The applied cryosectioning and FISH protocols permitted retrieval and microscopy of intact biofilm from the MBBR carrier compartments with little biofilm distortion.
FISH data showed that N. europaea/eutropha-related organisms were the dominant AOB and that Ca. Brocadia fulgida-related organisms were the predominant anammox bacteria, suggesting a sequential colonization pattern of newly introduced carriers. Initial dominance of AOB was followed after about five and a half months by the establishment of anammox cells, probably as a result of formation of local anoxic micro-habitats by AOB.
By the use of novel digital image analysis tools and statistical analyses, substantial three-dimensional stratification of the mature biofilm was observed. In the z-dimension, the relative abundance of AOB decreased rapidly with depth, possibly due to oxygen limitation in the deeper parts of the carrier. In contrast, anammox bacteria increased in relative abundance down to a depth of 400 μm. A distinct horizontal (x, y), non-random distribution pattern was also observed, with AOB generally being most abundant in the center and anammox bacteria closer to the walls of the carrier compartments. We conclude that a true three-dimensional biofilm stratification can be expected in MBBR carrier systems, which should be taken into account when modeling and optimizing reactor performance and in the design of new MBBR carriers.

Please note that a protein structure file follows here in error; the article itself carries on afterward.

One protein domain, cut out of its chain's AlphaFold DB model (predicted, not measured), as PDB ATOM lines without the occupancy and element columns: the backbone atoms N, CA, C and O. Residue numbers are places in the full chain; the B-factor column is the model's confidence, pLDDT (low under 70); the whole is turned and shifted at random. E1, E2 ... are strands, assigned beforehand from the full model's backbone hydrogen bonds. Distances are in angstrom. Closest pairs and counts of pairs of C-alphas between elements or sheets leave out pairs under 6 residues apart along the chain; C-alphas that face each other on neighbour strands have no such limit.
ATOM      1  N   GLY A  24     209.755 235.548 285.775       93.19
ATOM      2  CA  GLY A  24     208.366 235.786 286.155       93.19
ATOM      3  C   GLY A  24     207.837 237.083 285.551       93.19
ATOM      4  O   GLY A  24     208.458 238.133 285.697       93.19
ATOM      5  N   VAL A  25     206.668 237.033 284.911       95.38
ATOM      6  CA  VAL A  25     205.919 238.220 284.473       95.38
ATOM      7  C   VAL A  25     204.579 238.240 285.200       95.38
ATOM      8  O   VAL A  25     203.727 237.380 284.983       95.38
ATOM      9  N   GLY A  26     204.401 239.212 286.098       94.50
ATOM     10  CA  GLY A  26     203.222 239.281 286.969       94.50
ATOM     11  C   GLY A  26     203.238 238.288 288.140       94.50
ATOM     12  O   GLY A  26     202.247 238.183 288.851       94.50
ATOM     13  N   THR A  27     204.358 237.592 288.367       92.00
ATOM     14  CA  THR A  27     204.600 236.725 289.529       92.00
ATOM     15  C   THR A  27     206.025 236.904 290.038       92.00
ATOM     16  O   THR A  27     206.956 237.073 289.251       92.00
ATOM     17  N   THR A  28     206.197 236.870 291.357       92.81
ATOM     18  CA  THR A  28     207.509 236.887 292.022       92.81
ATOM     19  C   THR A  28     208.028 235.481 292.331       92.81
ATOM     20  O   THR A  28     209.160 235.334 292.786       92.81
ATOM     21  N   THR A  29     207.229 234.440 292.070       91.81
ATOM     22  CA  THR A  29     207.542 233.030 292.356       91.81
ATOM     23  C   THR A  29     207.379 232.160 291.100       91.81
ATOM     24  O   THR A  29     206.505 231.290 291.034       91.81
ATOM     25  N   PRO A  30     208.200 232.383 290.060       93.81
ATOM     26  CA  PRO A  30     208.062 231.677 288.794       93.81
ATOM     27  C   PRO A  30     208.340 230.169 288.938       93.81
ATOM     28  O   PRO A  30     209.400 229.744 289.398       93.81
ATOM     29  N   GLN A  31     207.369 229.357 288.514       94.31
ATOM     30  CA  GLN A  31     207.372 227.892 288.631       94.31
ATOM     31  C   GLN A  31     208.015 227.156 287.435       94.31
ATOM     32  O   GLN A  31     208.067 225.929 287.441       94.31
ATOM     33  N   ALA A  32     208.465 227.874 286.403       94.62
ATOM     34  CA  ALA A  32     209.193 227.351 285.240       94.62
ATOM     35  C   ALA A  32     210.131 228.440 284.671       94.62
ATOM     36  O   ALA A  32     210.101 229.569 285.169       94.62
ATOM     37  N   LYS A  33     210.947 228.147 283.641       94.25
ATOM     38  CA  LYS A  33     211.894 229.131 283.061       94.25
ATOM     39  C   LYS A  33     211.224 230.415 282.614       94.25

1. Reactor Medium
The synthetic reactor media consisted of the following per 100 L: 240 g NaHCO3, 120 g NH4Cl, 0.3 g pepton, 0.56 g KH2PO4, 70 mL 2M NaOH, 40 mL micro-nutrient solution consisting of (in g/L): 4.8 MgSO4·7H2O; 1.6 MnCl2·2H2O; 5.8 CaCl2·2H2O; 0.48 CoCl2·6H2O; 0.24 NiCl2·6H2O; 0.26 ZnCl2; 0.10 CuSO4·5H2O; 1.44 FeCl2·4H2O; 0.0005 BH3O3; 0.0022 Na2MoO4·2H2O; 0.00114 Na2SeO3·5H2O; 0.0014 Na3WO3·2H2O.
2. Measurement of Biofilm Carrier Compartment Size
The biofilm carrier compartment dimensions were measured using brightfield microscopy and an eyepiece grid. The area was measured at the surface, halfway to the center and at the center, i.e., the point farthest from the carrier surface. Note that due to the production method the carrier area decreases with depth down to the mid-point of the carrier. That is, the total carrier compartment, from one carrier surface to the other, has a slight “waist” at the center.